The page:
On the final day of Harpfest, Camac President Jakez François gave a lecture on the history of the harp. This covered the instrument’s beginnings to the present day, including an explanation of how modern harps are built, and some behind-the-scenes insights into our historical harp collection.
The final, and the biggest, event of Harpfest VI was something unique to Harpfest, which has also become an unmissable part of every festival. This is the harp musical – and even for those of us who have been lucky enough to hear several of these, it never ceases to be an amazing experience. Harpfest 2019’s musical was “Legends of the Harp”, and told the tale of how four harp legends save the world from a terrible giant. The entire plot is conceived by Katryna herself, and it brought out many a familiar harp character – including Jack and the Beanstalk, Harpo Marx, King David and the Irish God Dagda! The legends were set to music by Julian Wong, not to mention the full-on production that is a hallmark of Katryna’s harp musicals. Lighting, costumes, makeup, set changes (set changes involving lots of harps), and everyone performing from memory from start to finish.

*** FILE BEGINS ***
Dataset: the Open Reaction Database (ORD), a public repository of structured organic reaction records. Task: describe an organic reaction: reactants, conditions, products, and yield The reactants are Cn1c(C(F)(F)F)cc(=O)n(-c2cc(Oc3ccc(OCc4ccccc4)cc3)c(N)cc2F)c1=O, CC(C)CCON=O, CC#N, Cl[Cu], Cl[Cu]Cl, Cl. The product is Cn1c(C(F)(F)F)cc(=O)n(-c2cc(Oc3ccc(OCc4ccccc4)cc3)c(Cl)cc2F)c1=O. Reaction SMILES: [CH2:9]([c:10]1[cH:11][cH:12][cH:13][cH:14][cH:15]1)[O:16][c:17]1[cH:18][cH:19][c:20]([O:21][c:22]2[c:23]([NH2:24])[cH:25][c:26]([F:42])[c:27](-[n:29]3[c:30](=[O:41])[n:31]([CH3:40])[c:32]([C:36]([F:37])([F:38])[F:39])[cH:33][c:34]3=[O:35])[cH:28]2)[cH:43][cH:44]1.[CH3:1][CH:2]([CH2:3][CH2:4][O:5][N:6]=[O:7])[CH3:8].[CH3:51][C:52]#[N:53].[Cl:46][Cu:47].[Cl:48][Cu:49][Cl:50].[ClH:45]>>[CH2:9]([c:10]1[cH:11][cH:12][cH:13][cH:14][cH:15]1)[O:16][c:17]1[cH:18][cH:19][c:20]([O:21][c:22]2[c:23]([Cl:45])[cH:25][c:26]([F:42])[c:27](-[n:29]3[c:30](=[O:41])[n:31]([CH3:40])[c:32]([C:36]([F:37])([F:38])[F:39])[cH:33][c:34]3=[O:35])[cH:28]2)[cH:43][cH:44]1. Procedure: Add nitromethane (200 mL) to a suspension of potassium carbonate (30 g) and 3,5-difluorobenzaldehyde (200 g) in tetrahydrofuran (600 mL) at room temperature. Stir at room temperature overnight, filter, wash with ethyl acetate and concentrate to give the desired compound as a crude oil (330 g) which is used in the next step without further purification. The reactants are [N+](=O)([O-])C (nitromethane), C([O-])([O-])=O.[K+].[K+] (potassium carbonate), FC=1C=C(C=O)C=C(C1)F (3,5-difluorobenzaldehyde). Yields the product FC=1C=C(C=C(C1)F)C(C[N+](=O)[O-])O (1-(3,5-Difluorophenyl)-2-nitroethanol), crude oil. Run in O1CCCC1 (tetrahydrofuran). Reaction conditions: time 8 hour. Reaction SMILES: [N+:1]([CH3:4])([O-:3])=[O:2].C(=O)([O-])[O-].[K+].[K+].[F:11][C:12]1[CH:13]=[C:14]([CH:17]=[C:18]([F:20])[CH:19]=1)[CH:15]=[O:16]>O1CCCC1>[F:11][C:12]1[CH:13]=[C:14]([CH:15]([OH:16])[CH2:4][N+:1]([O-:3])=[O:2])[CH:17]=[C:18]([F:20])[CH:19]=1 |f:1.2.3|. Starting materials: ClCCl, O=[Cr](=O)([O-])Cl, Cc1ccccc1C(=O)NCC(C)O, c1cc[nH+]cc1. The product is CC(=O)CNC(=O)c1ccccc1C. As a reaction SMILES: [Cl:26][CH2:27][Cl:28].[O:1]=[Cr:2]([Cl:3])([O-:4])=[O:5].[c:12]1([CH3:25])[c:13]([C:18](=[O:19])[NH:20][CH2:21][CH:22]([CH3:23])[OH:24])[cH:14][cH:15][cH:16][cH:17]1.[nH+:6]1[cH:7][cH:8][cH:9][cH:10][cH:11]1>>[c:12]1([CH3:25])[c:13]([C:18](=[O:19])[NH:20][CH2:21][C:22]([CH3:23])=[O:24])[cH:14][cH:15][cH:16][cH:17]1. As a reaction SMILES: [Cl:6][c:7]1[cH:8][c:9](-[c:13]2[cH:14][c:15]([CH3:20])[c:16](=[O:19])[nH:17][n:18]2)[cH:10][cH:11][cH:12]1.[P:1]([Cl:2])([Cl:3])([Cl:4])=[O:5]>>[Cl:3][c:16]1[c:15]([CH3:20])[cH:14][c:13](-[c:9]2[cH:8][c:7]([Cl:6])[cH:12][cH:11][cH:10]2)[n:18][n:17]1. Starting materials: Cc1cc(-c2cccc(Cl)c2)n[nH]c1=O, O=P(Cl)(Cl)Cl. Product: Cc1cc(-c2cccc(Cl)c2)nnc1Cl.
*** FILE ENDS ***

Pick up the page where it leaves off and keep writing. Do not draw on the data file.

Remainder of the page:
It is difficult to describe the effect of the Rave Harps musicals if you haven’t seen one. If you were at the World Harp Congress in Hong Kong in 2017, you will know what we are trying to say. The professionalism of the show, and its joyful, magical subject matter, performed with such enthusiasm by a large group of students, gives an extraordinary effect. As Sylvain Blassel put it: “I have never been so moved, from the beginning to the end, by a harp concert. And especially not by a harp ensemble…although they are so young, all the musicians were already incredibly professional. Everything was perfectly adjusted, and everyone gave me the feeling they had performed the show more than a hundred times. It was with unexpected happiness that I applauded “Legends of the Harp”!
Well, we all wish we had been in Singapore. Fortunately there’s a video coming out soon, so keep your eyes on the Camac blog, your one-stop-window on news and views from throughout the harp world. Meanwhile, have fun browsing the gallery below!